Stuart is a Chartered Chemist with a First Class Honours degree in Chemistry from Imperial College and Master’s degree from Oxford. Prior to qualifying as a solicitor he spent two years as a chemist in the brewing industry followed by 17 years as a scientist and project manager in the health care industry, where he was responsible for developing new products, principally in the field of wound healing. He is the named inventor on a number of patents.
Stuart is highly experienced in all types of IP, from patent litigation and licensing, and collaboration and R&D agreements, to advising on design rights, copyright and trade marks. He handles numerous matters involving patents for chemicals, pharmaceuticals and medical devices, but also has clients in many other industries, including heavy engineering, motor spares, consumer goods, food products and software applications. Chambers lists Stuart as a Leader in Intellectual Property nationally, and quotes the opinions of his clients that he “does a great job, particularly on the science side of IP” and “We highly value his judgement on all issues”.
Stuart’s cases include:
acting for French manufacturer of vibrating silo floor panels against main contractor in conversion of the UK’s largest power station (Drax) to biomass fuel in claim for breach of confidence, patent infringement and entitlement to patent;
enforcing a multinational company’s patents protecting important crop protection products, including proceedings against the major generic manufacturer, Makhteshim-Agan, for infringement of a process patent for manufacturing the fungicide, epoxiconazole, and a formulation patent protecting the microencapsulation used in a multinational company’s highly successful pendimethalin herbicide, Stomp Aqua;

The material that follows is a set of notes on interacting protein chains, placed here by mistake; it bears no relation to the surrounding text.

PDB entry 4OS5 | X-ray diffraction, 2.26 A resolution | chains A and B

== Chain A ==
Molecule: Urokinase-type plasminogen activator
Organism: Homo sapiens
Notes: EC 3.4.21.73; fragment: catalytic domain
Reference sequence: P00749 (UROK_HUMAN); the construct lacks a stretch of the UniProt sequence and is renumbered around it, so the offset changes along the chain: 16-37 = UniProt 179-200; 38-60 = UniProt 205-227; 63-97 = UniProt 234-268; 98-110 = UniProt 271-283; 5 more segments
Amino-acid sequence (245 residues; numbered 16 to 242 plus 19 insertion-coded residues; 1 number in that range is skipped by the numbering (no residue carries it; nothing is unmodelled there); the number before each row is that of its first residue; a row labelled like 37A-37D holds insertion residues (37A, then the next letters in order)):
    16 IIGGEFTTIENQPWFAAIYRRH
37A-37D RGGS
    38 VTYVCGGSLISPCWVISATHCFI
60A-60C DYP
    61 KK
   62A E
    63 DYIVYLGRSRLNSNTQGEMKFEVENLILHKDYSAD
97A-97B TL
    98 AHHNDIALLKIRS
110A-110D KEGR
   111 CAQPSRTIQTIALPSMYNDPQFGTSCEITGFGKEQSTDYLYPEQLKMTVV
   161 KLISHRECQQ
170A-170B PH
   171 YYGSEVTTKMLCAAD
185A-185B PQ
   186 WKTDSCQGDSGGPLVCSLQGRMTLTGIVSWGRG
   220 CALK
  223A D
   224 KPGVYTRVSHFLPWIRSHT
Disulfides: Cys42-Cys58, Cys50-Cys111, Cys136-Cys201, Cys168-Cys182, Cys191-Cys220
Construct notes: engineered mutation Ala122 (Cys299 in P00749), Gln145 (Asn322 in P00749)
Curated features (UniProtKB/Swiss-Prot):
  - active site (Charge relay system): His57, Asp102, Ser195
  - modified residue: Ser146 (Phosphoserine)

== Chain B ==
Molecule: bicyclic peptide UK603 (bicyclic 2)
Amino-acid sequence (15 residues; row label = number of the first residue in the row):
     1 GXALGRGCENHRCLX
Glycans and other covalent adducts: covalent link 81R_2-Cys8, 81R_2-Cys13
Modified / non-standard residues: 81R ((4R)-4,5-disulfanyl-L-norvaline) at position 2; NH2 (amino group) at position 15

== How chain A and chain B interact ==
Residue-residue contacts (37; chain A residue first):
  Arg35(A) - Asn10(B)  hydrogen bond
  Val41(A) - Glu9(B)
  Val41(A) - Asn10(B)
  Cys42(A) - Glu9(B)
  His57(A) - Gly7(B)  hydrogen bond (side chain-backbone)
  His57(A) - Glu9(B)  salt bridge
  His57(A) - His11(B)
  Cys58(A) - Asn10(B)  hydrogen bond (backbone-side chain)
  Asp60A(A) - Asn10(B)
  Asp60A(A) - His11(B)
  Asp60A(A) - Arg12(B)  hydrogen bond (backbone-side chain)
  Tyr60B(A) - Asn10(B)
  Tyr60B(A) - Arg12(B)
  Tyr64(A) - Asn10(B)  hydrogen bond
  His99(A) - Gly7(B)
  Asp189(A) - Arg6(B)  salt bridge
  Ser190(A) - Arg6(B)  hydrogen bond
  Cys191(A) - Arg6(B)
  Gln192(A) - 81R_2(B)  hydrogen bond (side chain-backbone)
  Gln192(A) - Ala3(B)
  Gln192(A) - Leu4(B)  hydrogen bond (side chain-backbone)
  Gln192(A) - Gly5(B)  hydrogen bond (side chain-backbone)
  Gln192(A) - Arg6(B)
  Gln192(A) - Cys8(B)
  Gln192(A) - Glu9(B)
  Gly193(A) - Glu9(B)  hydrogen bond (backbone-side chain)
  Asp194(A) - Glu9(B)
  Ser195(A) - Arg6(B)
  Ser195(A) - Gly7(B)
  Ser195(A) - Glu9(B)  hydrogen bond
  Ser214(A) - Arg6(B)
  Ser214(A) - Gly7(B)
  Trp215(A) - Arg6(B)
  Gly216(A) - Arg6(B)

numerous actions against counterfeiters and parallel importers of medicinal and agrochemical products
defending ASDA against malicious falsehood action by Ajinomoto in High Court and Court of Appeal over ASDA’s reference to the absence of aspartame as part of its No Nasties campaign. The case included the Court of Appeal deciding for the first time that the single meaning rule does not apply in malicious falsehood;
successful action in the Patents Court and Court of Appeal against SmithKline Beecham plc to revoke the patent for the major antidepressant, paroxetine, sold by GlaxoSmithKline under the names Paxil and Seroxat; and
defending Teva Pharmaceuticals in a patent infringement action relating to a formulation of the anti-cancer drug, paclitaxel, which included avoiding an interim injunction, and revoking the patent, owned by Mayne Pharma.
Stuart remains an active member of the Royal Society of Chemistry.